Tens of thousands of free and low-cost smartphone games are killing Nintendo and Sony
It shows Nintendo's share of the multibillion dollar U.S. portable software game business collapsing in the space of a year from 70% to 57% while Apple's (AAPL) iOS and Google's (GOOG) Android's share grew from 19% to 34%.
Sony's (SNE) share is down to 9% from 11% in 2009.
Driving the change are waves of free or inexpensive programs designed for casual smartphone use. Apple's App Store lists nearly 100,000 games and entertainment programs for the iPhone alone, according to 148apps.biz.
"The net effect," writes Flurry's Peter Farago, "is that the U.S. portable gaming category, as we define it, has declined from $2.7 billion in 2009 to roughly $2.4 billion in 2010."
Below: Flurry's pie charts for the broader video game market, including consoles, portables and iOS/Android devices.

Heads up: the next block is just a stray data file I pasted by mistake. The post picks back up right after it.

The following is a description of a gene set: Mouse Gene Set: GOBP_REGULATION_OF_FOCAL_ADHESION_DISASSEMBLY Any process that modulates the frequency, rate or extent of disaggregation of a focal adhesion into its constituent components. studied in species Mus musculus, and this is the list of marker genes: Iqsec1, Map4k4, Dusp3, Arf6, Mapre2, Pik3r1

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Trip Hawkins went through the wringer, but now the Digital Chocolate CEO is sitting pretty atop the biggest industry trend to emerge in a long time: social and casual gaming.
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The company's blowout quarter came from nearly every division, but taking over the top spot in the video game world was its most surprising statement.
Despite a corporate restructuring, criticism that it's failing to innovate in certain sectors, the departure of Chief Software Architect Ray Ozzie and analysts downgrading its stock, Microsoft (MSFT) trumpeted a record first quarter yesterday. Overall revenue rose 25% to $16.2 billion and net income rose 51% to MOREJP Mangalindan, Writer - Oct 29, 2010 1:38 PM ET
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